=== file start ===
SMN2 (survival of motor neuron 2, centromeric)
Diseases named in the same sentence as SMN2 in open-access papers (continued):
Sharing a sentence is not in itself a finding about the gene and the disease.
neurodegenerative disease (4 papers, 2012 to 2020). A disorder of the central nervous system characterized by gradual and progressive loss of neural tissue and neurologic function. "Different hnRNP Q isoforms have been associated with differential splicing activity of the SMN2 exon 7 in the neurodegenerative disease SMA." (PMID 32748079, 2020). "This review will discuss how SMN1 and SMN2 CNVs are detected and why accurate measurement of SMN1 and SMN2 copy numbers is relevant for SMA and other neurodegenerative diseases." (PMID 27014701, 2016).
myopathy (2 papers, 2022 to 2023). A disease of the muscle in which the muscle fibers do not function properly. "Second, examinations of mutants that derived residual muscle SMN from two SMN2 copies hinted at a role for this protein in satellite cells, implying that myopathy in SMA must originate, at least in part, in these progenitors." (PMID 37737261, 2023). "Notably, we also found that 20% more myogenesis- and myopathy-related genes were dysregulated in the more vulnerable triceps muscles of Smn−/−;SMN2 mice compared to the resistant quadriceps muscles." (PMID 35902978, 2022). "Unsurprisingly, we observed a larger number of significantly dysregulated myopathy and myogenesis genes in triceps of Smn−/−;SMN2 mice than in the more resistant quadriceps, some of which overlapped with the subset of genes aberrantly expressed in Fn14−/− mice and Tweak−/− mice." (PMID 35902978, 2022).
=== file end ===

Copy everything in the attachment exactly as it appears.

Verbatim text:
SMN2 (survival of motor neuron 2, centromeric)
Diseases named in the same sentence as SMN2 in open-access papers (continued):
Sharing a sentence is not in itself a finding about the gene and the disease.
neurodegenerative disease (4 papers, 2012 to 2020). A disorder of the central nervous system characterized by gradual and progressive loss of neural tissue and neurologic function. "Different hnRNP Q isoforms have been associated with differential splicing activity of the SMN2 exon 7 in the neurodegenerative disease SMA." (PMID 32748079, 2020). "This review will discuss how SMN1 and SMN2 CNVs are detected and why accurate measurement of SMN1 and SMN2 copy numbers is relevant for SMA and other neurodegenerative diseases." (PMID 27014701, 2016).
myopathy (2 papers, 2022 to 2023). A disease of the muscle in which the muscle fibers do not function properly. "Second, examinations of mutants that derived residual muscle SMN from two SMN2 copies hinted at a role for this protein in satellite cells, implying that myopathy in SMA must originate, at least in part, in these progenitors." (PMID 37737261, 2023). "Notably, we also found that 20% more myogenesis- and myopathy-related genes were dysregulated in the more vulnerable triceps muscles of Smn−/−;SMN2 mice compared to the resistant quadriceps muscles." (PMID 35902978, 2022). "Unsurprisingly, we observed a larger number of significantly dysregulated myopathy and myogenesis genes in triceps of Smn−/−;SMN2 mice than in the more resistant quadriceps, some of which overlapped with the subset of genes aberrantly expressed in Fn14−/− mice and Tweak−/− mice." (PMID 35902978, 2022).